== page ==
Those interested are asked to contact the volunteer coordinator by email: skronebusch@winonahealth.org or call the Winona Health Hospice Services office at 507.457.4468.

Those interested also will be asked to complete an online volunteer application here.

Hospice volunteer training offered

Winona Health Hospice Services is offering training for community members interested in becoming hospice volunteers. To begin the process of becoming a Winona Health Hospice Volunteer, contact Winona Health Hospice at 507.457.4468.

Initial Training will begin on Tuesday, April 28 from 5 to 6:30 p.m. or Friday, May 1, from 11 a.m. to 12:30 p.m. in the training room at Senior Living at Watkins, 175 E Wabasha Street in Winona.

“We provide extensive training, covering everything from understanding the bereavement process to the various roles of hospice volunteers and nurses including how to support families,” said Sue Kronebusch, hospice volunteer coordinator. “Volunteers provide a wonderful service to individuals and families, and they often find their own lives enriched.”

The training includes an independent study section that volunteers have a month to complete. The final required volunteer orientation will take place on Tuesday, June 9 from 5 to 6:30 p.m. or Friday June 12 from 1 to 3 p.m. at Senior Living at Watkins.

Hospice staff and volunteers provide respite care and emotional and spiritual support to individuals living with a terminal illness and their families, providing compassionate care and reducing suffering during an individual’s end-of-life journey.

Registration is open through Friday, April 17, 2015. Those interested can contact

Sue Kronebusch through email skronebusch@winonahealth.org or call the hospice office at 507.457.4468.

Winona Health Hospice serves communities within a 25-mile radius of Winona. To learn more about Winona Health Hospice Services, visit winonahealth.org or call 507.457.4468.

 

Welcome Charlotte Clark, MD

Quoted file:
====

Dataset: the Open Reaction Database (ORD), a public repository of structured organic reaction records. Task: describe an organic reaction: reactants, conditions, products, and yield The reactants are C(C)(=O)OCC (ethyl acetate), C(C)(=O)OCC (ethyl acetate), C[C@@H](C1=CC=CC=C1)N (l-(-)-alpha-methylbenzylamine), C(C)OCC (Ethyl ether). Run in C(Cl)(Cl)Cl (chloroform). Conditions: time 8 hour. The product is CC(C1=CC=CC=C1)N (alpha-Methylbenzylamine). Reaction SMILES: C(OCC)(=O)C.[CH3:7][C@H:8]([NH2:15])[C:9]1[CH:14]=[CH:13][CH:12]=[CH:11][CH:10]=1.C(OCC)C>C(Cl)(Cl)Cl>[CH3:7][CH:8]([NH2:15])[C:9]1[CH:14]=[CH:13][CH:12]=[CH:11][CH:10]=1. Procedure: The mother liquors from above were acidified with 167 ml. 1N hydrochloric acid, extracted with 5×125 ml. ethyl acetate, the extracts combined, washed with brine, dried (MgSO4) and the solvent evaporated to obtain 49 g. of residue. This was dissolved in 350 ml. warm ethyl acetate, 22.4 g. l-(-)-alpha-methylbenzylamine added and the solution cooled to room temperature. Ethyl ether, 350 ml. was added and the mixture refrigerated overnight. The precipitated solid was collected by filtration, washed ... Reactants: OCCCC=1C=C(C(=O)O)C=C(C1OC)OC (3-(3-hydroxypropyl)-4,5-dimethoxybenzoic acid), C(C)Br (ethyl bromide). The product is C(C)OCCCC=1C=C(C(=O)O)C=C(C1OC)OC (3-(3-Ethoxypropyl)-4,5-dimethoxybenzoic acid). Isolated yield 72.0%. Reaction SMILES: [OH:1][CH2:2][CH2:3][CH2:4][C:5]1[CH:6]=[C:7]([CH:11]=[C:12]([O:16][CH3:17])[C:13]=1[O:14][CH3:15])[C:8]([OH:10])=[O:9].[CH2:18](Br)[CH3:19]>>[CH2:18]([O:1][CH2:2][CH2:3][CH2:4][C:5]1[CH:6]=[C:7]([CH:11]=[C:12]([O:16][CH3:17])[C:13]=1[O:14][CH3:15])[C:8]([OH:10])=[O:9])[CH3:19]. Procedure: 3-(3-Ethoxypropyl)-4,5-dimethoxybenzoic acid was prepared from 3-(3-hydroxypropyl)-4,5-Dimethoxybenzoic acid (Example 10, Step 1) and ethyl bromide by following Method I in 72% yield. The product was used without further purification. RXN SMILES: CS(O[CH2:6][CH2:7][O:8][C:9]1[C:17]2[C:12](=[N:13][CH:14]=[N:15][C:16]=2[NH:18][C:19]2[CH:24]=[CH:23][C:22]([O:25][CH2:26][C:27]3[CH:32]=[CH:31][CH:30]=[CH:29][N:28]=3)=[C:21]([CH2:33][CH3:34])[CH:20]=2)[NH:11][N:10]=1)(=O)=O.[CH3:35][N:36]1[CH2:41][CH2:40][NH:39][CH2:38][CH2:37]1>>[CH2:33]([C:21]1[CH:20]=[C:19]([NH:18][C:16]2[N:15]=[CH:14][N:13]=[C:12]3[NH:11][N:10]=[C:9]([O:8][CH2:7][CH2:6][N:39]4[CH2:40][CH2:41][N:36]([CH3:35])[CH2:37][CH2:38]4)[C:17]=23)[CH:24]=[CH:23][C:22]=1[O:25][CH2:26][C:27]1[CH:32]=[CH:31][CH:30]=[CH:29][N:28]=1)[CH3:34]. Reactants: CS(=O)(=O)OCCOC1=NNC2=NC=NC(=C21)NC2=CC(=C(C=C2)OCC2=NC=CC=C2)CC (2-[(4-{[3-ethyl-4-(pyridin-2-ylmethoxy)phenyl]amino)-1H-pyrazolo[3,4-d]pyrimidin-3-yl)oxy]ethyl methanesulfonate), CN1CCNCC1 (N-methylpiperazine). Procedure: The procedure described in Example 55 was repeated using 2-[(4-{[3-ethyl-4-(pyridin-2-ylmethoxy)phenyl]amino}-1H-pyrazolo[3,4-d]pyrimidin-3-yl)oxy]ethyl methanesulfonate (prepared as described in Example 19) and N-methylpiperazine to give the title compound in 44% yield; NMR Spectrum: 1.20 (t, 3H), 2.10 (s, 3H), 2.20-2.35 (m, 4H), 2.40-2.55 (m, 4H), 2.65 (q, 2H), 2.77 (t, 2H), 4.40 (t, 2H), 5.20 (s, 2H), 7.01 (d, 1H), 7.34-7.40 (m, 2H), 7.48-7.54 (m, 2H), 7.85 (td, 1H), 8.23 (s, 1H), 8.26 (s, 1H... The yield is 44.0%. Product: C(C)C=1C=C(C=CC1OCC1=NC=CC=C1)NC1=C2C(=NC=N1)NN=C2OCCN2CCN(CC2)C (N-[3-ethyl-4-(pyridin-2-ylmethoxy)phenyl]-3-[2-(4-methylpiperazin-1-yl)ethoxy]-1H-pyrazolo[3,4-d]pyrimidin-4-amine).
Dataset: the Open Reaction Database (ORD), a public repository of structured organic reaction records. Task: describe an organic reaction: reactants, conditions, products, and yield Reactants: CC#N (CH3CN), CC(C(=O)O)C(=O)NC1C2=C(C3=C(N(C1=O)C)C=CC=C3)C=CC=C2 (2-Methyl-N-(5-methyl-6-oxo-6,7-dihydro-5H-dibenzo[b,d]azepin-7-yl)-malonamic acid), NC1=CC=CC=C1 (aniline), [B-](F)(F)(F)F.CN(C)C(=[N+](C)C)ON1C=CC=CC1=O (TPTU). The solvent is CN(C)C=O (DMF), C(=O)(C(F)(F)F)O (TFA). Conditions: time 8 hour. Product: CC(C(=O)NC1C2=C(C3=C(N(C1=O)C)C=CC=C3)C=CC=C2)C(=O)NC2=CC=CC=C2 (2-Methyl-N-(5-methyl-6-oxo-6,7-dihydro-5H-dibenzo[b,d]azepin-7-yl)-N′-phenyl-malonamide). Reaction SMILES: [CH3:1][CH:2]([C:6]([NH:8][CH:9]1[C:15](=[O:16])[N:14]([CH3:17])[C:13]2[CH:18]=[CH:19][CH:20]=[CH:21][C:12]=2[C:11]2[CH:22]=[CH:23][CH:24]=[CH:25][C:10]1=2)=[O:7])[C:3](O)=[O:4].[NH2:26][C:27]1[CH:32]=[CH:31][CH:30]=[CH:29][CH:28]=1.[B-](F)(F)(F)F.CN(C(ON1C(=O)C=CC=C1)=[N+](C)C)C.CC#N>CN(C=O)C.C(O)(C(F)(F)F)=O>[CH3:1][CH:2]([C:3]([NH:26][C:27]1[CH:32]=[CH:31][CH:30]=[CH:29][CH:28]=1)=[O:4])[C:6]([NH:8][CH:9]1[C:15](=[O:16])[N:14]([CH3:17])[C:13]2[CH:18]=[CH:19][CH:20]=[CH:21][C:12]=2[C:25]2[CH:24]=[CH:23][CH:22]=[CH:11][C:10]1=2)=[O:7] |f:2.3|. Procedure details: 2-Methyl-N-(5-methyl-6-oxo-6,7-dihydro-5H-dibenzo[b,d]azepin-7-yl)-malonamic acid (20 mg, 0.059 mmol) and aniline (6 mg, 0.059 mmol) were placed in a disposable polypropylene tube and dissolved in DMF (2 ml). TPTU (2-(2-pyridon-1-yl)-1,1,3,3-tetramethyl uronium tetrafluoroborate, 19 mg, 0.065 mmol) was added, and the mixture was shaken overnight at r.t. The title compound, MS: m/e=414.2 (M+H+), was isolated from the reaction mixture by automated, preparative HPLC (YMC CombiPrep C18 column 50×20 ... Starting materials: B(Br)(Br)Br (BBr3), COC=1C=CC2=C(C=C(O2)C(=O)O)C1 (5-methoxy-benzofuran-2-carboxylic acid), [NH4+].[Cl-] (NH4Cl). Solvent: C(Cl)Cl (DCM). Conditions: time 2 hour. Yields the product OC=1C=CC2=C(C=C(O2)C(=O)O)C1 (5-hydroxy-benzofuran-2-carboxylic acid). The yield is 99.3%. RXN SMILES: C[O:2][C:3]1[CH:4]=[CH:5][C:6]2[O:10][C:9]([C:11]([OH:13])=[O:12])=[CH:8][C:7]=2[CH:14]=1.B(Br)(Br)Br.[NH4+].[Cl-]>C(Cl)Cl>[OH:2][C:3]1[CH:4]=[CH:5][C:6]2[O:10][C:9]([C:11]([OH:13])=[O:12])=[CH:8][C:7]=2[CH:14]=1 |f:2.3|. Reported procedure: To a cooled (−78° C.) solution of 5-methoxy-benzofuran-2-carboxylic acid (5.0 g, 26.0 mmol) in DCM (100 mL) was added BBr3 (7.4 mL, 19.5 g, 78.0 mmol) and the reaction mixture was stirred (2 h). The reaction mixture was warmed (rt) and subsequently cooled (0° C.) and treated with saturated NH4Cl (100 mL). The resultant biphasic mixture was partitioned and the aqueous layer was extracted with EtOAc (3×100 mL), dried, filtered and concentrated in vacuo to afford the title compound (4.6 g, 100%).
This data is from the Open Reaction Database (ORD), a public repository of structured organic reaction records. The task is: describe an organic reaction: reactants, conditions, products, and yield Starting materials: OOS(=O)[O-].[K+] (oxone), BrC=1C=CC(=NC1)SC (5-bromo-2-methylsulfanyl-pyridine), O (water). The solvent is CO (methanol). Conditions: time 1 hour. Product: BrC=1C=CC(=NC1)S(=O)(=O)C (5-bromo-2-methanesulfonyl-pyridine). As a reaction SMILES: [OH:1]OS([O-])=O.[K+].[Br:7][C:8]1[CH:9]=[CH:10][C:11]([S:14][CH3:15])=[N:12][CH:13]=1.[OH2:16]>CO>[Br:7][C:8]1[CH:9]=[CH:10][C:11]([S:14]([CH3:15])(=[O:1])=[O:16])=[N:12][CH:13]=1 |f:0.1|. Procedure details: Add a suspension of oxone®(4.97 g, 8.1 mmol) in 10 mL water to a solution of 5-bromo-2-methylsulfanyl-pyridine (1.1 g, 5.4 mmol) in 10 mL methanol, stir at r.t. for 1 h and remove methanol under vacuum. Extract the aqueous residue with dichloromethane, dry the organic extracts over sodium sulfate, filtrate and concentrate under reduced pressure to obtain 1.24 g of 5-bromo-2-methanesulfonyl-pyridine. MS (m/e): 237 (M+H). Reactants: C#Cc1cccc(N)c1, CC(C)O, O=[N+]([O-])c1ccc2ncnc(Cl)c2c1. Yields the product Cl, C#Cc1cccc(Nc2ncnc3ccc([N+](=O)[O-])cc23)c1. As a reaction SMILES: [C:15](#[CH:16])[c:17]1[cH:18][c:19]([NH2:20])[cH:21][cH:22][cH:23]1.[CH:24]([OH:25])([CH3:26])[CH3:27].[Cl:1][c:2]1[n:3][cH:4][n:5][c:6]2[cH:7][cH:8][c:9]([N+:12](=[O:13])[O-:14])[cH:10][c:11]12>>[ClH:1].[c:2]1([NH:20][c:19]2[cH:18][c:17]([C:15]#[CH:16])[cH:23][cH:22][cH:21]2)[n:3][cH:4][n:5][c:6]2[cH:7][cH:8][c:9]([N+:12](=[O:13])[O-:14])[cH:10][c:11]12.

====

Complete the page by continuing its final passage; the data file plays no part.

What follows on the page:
Charlotte Clark, MD

Charlotte Clark, MD

Charlotte Clark, MD, joined the Winona Health medical staff and serves as a Hospice physician.

“I chose Winona Health for this unique opportunity to focus on the important work of hospice.” said Dr. Clark. “It’s rewarding to be able to get to know people in their own environment and to learn what really matters to them. It’s a wonderful opportunity to make a difference in their lives and the lives of those who love them.”

Dr. Clark noted that many people think that hospice care is only for people when they are in their last few DAYS of life. “In reality,” said Dr. Clark. “We can do the most good when we have many MONTHS to work with patients and their families, supporting, teaching about what to expect and how to care for a person who wants to stay at home.”

Hospice provides an array of services to increase comfort such as home nurse visits, music therapy, physical therapy, nondenominational chaplain visits, assistance from social workers, home health aides, and volunteer visitors, all covered under Medicare if a person is eligible.

Prior to joining Winona Health, Dr. Clark served as an independent contractor for a life insurance paramedic services company. Her medical experience also include caring for patients as a Family Practice physician and serving as the medical director of a nursing home. She received her medical degree from the University of Wisconsin- Madison and completed her residency at University of Missouri Hospital and Clinics in Columbia, Missouri.

Winona Health Hospice Services cares for people in their homes within a 25-mile radius of Winona in Minnesota and Wisconsin. For information about hospice, call 507.4457.4468.

For information about healthcare providers at Winona Health, including a directory with photos available for download, visit winonahealth.org and click Find a Provider.

 

 

 

Hospice gathering helps families honor memories

One of the rocks decorated to celebrate a loved one at the Winona Health Hospice remembrance gathering.

One of the rocks decorated to celebrate a loved one at the Hospice remembrance gathering.

Winona Health Hospice recently hosted the summer remembrance gathering, “Rock of Our Foundation” at Farmers Park.

Event attendees celebrated memories and shared the “foundations” that loved ones built. Families decorated a rock to take home as a symbol of the “Rock of Our Foundation.” The gathering was made possible by those who have made generous donations to Winona Hospice Services through the Winona Health Foundation.

More than 30 family members and caregivers who have lost a loved one within the last 13 months attended the event to celebrate memories and reconnect with Winona Health Hospice staff and volunteers.

To learn more about Winona Health Hospice, call 507.457.4468 or click here.

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Photo: One of the rocks decorated to celebrate a loved one at the Winona Health Hospice remembrance gathering.